Eki Eqbal Eki Eqbal - 1 year ago 71
Ruby Question

Find all the possible permutations using Ruby and recursion

I've been trying to solve a simple quiz question to find all the possible permutation of a string using Ruby and recursion.

I have the following Ruby code:

def permutation(string)
return [string] if string.size < 2

chr = string.chars.first
perms = permutation(string[1..-1])

result = []

for perm in perms
for i in (0..perm.size)
result << (perm[0..i] + chr + perm[i..-1])

return result

Whenever I try to test the code with puts permutation("abc") I get the following output:


Theoretically speaking it's supposed to be a very simple and straightforward problem, but I'm sure I'm doing something wrong. Most probably it's something with the ranges of the loops. And I know that Ruby Array class has instance method permutation to do that but I'm trying to solve it for practising.

Please note that the complexity is O(N!) for the current implementation. Is there anyway to enhance the performance further?

Answer Source

To see what the difficulty may be, let's try it with an even simpler example:

string = "ab"

Your desired result is ["ab", "ba"]. Let's see what you get:

string.size #=> 2

so we don't return when

return [string] if string.size < 2
  #=> return ["ab"] if "ab".size < 2

is executed.

Next we calculate:

chr = string.chars.first #=> "a"

Notice that a more direct way of making this calculation is as follows:

chr = string[0]  #=> "a"

or, better, using String#chr,

chr = string.chr #=> "a"

The latter illustrates why chr is not the best choice for the variable name.


perms = permutation(string[1..-1])
  #=> = permutation("b")

I will now indent the return values to emphasize that we are calling permutation a second time. permuation's argument is:

  string #=> "b"

Now when we execute:

  return [string] if string.size < 2
  #=> return ["b"] if "b".size < 2

we return ["b"], so (back to original call to permutation):

perms = ["b"]

to go with chr => "a", calculated earlier. Next:

result = []

for perm in perms
  for i in (0..perm.size)
    result << (perm[0..i] + chr + perm[i..-1])

As perms contains only the single element "b", the two for loops simplify to:

for i in (0.."b".size)
  result << ("b"[0..i] + "a" + "b"[i..-1])

which is:

for i in (0..1)
  result << ("b"[0..i] + "a" + "b"[i..-1])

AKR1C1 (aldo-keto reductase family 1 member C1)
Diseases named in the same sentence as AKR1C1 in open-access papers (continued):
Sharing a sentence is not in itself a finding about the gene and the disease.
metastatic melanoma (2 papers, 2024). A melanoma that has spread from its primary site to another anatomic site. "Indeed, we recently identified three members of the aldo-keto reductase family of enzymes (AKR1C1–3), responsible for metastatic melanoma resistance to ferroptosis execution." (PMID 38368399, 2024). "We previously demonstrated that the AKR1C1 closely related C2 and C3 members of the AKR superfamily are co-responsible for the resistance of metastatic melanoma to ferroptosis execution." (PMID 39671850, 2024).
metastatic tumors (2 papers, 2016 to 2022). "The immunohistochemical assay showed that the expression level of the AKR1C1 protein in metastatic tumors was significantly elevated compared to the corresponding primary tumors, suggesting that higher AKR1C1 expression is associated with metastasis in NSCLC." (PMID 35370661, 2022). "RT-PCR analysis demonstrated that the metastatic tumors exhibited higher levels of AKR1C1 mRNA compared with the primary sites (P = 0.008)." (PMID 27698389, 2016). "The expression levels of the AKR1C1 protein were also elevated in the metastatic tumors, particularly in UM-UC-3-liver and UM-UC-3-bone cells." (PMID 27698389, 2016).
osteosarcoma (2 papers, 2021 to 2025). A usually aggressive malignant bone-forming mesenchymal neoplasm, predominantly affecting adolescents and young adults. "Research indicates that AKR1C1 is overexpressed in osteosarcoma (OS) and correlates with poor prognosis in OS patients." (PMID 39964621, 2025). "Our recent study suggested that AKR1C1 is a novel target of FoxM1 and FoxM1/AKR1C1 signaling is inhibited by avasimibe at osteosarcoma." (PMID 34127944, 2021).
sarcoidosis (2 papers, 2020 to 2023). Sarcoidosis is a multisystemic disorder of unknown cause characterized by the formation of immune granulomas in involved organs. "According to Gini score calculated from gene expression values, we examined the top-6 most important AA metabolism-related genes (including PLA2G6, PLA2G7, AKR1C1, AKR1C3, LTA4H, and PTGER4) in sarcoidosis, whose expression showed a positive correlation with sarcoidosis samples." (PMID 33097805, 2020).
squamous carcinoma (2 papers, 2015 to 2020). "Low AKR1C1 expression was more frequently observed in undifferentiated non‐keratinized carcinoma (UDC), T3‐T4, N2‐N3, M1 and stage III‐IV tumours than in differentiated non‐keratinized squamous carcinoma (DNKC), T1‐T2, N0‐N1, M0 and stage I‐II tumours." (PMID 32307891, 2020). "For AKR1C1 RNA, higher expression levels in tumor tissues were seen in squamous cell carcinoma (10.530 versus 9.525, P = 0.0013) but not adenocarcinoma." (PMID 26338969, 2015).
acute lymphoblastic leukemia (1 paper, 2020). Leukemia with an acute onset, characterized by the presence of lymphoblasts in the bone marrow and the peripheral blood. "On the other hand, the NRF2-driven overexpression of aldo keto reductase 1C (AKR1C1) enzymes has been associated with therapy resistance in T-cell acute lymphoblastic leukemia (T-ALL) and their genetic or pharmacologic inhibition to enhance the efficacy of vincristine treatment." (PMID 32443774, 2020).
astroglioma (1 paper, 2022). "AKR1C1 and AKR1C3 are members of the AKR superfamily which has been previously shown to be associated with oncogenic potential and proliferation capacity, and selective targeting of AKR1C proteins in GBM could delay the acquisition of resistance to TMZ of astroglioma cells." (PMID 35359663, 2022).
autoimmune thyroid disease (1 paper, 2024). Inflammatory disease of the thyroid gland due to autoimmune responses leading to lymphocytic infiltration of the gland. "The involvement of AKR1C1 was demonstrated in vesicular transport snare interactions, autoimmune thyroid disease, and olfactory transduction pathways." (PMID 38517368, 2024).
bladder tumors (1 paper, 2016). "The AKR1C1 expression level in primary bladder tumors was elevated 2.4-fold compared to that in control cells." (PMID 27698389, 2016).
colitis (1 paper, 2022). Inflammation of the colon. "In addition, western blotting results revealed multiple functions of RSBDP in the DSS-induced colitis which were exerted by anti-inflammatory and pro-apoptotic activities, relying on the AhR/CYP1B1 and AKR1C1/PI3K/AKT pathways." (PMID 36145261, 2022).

Notice that "b"[0..0], "b"[0..1] and "b"[0..-1] all equal "b"[0], which is just "b", and "b"[1..-1] #=> ''. Therefore, when i => 0, we execute:

result << ("b"[0..0] + "a" + "b"[0..-1])
  #=> result << ("b" + "a" + "b")
  #=> result << "bab"

and when i => 1:

result << ("b"[0..1] + "a" + "b"[1..-1])
  #=> result << ("b" + "a" + "")
  #=> result << "ba"


result => ["bab" + "ba"]

which clearly is not what you want.

What you need to do is is change the double for loops to:

for perm in perms
  result << chr + perm
  for i in (1..perm.size-1)
    result << (perm[0..i-1] + chr + perm[i..-1])
  result << perm + chr

which could be written more compactly by employing the method String#insert:

for perm in perms
  for i in (0..perm.size)
    result << perm.dup.insert(i,chr)

which you would normally see written like this:

perms.each_with_object([]) do |perm, result|
  (0..perm.size).each { |i| result << perm.dup.insert(i,chr) }

Notice that we have to .dup the string before sending insert, as insert modifies the string.

Doing it like this, you don't need result = []. Neither do you need return result, as parms.each_with_object returns result and if there is no return statement, the method returns the last quantity calculated. Also, you don't need the temporary variable perms (or ch, if desired).

Putting this altogether, we have:

def permutation(string)
  return [string] if string.size < 2
  ch = string[0]
  permutation(string[1..-1]).each_with_object([]) do |perm, result|
    (0..perm.size).each { |i| result << perm.dup.insert(i,ch) }

Let's try it:

  #=> ["ab", "ba"]
  #=> ["abc", "bac", "bca", "acb", "cab", "cba"]
  #=> ["abcd", "bacd", "bcad", "bcda", "acbd", "cabd",
  #    "cbad", "cbda", "acdb", "cadb", "cdab", "cdba",
  #    "abdc", "badc", "bdac", "bdca", "adbc", "dabc",
  #    "dbac", "dbca", "adcb", "dacb", "dcab", "dcba"]

Eki, which one are you in the picture?

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